How Does Financial Globalization Affect Risk Sharing? Patterns and Channels

43 Pages Posted: 20 Nov 2007  

M. Ayhan Kose

Development Prospects Group at the World Bank

Eswar S. Prasad

Cornell University - Dyson School of Applied Economics and Management; Cornell University - Department of Economics; Brookings Institution; NBER; IZA Institute of Labor Economics

Marco E. Terrones

International Monetary Fund (IMF)

Multiple version iconThere are 2 versions of this paper

Date Written: November 2007

Abstract

In theory, one of the main benefits of financial globalization is that it should allow for more efficient international risk sharing. This paper provides a comprehensive empirical evaluation of the patterns of risk sharing among different groups of countries and examines how international financial integration has affected the evolution of these patterns. Using a variety of empirical techniques, we conclude that there is at best a modest degree of international risk sharing, and certainly nowhere near the levels predicted by theory. In addition, only industrial countries have attained better risk sharing outcomes during the recent period of globalization. Developing countries have, by and large, been shut out of this benefit. The most interesting result is that even emerging market economies, which have experienced large increases in cross-border capital flows, have seen little change in their ability to share risk. We find that the composition of flows may help explain why emerging markets have not been able to realize this presumed benefit of financial globalization. In particular, our results suggest that portfolio debt, which has dominated the external liability stocks of most emerging markets until recently, is not conducive to risk sharing.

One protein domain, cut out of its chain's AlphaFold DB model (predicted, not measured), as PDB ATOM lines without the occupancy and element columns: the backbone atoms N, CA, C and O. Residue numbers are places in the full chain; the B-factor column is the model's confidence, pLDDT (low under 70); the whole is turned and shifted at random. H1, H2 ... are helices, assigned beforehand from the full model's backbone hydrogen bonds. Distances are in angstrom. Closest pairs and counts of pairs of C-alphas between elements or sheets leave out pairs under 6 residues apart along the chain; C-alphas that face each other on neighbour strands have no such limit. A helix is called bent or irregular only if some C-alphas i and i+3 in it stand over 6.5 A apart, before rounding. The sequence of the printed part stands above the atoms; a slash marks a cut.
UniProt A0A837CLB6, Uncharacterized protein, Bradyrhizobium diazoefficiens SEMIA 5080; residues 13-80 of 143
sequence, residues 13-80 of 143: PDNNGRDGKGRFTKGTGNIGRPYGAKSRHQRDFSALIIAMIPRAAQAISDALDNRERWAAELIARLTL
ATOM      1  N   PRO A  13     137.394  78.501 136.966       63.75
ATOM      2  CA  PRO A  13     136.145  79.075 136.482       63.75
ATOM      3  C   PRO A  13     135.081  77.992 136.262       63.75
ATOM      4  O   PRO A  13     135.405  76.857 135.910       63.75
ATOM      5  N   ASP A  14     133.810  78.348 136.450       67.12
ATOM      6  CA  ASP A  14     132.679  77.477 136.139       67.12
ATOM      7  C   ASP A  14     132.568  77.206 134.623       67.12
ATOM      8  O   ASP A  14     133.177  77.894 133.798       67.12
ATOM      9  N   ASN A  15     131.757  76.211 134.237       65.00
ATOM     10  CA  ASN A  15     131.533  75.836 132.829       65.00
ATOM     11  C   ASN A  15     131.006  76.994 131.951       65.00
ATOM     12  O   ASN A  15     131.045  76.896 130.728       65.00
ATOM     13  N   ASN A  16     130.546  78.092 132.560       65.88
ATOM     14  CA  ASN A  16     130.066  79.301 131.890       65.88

Keywords: Financial integration, Globalization, Developing countries, Financial risk

Suggested Citation

Kose, M. Ayhan and Prasad, Eswar S. and Terrones, Marco E., How Does Financial Globalization Affect Risk Sharing? Patterns and Channels (November 2007). IMF Working Papers, Vol. , pp. 1-41, 2007. Available at SSRN: https://ssrn.com/abstract=1030685

M. Ayhan Kose (Contact Author)

Development Prospects Group at the World Bank ( email )

1818 H Street, NW
Washington, DC 20433
United States

Eswar S. Prasad

Cornell University - Dyson School of Applied Economics and Management ( email )

440 Warren Hall
Ithaca, NY 14853
United States

HOME PAGE: http://prasad.aem.cornell.edu

Cornell University - Department of Economics ( email )

414 Uris Hall
Ithaca, NY 14853-7601
United States

Brookings Institution ( email )

1775 Massachusetts Ave, NW
Washington, DC 20036
United States

NBER ( email )

1050 Massachusetts Avenue
Cambridge, MA 02138
United States

IZA Institute of Labor Economics

P.O. Box 7240
Bonn, D-53072
Germany

Marco E. Terrones

International Monetary Fund (IMF) ( email )

700 19th Street NW
Washington, DC 20431
United States
202-623-4329 (Phone)

HOME PAGE: http://imf.org/external/np/CV/AuthorCV.aspx?AuthID=171

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